To avoid complications due to proximity to the surface and to have rapid access to different types of materials (e.g. small-molecule compounds, proteins, DNA oligonucleotides, coated beads) at the point of observation, multi-channel LFCs have proven useful in single molecule studies. Here, similar to the 3D-printed single-channel LFC described above, the pattern of channels is imprinted on one side of the design (Fig. 2a and Supplementary File 2). The liquids, flowing from physically separated channels, converge into the main channel and continue along the channel in laminar streams with negligible mixing. Figure 2b and Supplementary Video 4 show an experiment with two differently colored solutions on either side and a colorless solution in the middle running through the LFC. The quality and stability of separation of the solutions are dependent on the absence of turbulence in low Reynolds number conditions. The Reynolds number (Re), as a dimensionless criterion for distinguishing laminar flow from turbulence, is calculated from Re = vlρ/η where v is flow velocity, l is the characteristic length of the channel, ρ and η are the density and viscosity of the solution, respectively. The cross-section of the main channel in the 3D-printed multi-channel LFC is 0.2 × 3 mm2, and with a typical flow velocity of around 80 μm/s, the Reynolds number is calculated to be around 0.015. This value for the Reynolds number is well below the upper limit for laminar flow (around 2000)46 and is in agreement with our observation of separation of adjacent streams in our multi-channel LFC. Injected polystyrene microspheres (diameter ~0.9 µm) follow the same pattern by traveling along the main channel in the same stream as they enter the flow cell, with negligible mixing with the adjacent stream (Fig. 2d and Supplementary Video 5). In Supplementary Video 6 we visualize the translocation of polystyrene microspheres into an adjacent stream using optical tweezers.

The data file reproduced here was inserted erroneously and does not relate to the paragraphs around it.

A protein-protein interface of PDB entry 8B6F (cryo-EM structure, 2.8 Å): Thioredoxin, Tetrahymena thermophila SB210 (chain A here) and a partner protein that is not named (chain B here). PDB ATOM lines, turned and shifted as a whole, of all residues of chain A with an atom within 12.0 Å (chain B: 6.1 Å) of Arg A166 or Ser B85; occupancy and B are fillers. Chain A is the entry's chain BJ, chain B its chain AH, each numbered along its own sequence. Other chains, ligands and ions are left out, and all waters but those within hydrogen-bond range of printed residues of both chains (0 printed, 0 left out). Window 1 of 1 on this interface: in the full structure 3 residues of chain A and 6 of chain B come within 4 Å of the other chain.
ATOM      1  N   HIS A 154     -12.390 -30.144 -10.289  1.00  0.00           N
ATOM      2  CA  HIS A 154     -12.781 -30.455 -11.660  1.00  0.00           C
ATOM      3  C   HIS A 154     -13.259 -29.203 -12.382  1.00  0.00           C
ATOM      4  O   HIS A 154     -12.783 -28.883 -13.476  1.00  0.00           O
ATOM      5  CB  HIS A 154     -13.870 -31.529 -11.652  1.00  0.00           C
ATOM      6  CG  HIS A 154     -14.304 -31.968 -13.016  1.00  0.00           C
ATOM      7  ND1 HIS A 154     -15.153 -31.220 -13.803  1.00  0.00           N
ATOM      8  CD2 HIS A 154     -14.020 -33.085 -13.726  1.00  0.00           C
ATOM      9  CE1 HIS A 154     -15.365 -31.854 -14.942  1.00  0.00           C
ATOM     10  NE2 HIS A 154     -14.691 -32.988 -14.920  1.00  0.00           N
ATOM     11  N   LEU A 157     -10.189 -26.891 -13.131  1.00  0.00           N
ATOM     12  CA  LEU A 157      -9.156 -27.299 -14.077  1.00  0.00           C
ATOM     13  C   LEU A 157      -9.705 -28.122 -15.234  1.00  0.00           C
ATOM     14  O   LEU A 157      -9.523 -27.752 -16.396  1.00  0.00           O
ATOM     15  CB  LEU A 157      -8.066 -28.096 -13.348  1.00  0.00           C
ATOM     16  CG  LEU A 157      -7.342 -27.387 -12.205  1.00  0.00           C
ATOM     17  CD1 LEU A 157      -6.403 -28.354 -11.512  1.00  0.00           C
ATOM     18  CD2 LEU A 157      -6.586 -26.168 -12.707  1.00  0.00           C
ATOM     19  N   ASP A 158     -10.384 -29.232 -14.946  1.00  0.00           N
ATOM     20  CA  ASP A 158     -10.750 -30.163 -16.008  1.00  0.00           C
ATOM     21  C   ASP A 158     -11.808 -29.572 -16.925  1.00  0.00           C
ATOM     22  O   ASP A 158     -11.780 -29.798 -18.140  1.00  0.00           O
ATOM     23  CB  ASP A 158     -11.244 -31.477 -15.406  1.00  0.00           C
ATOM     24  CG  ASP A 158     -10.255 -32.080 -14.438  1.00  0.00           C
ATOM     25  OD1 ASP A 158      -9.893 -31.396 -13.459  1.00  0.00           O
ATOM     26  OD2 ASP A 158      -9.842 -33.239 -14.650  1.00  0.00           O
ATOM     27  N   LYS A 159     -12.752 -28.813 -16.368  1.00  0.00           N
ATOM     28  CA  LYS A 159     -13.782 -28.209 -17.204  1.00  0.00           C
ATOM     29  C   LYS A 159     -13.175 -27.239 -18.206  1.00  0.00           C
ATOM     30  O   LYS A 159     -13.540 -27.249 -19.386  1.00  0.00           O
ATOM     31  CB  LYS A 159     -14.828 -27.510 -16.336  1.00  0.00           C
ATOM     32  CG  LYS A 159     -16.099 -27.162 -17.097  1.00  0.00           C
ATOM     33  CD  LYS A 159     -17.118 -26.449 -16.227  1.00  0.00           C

The small dye molecules (nm scale) in the colored solutions demand a higher flow speed for clear separation than do the much larger polystyrene microspheres (µm scale). For example, for an average flow velocity below 0.8 mm/s, there is a tendency for the two colored solutions to mix with the middle colorless stream (Fig. 2c). This is due to the fact that smaller particles, such as dyes or other nano-scale chemical compounds in the solution have a much higher diffusion coefficient, resulting in a larger degree of transverse diffusion across the interface between streams in a given period of time. Since slow flows take longer to traverse the length of the experimental chamber, mixing can become a significant issue at slow flow rates. On the other hand, a high flow velocity can disturb the biological interaction under investigation. This indicates that although multi-channel LFCs are good for separation of larger particles at the micro-scale, they might face some limitations when it comes to nano-scale particles such as proteins or fluorescent dyes. Hence, in order to investigate this issue in more detail, we calculated the average displacement of different particles across the streams in the main channel using the concept of transverse diffusion. The mean square transverse displacement of particles across the streams is obtained from the diffusion equation: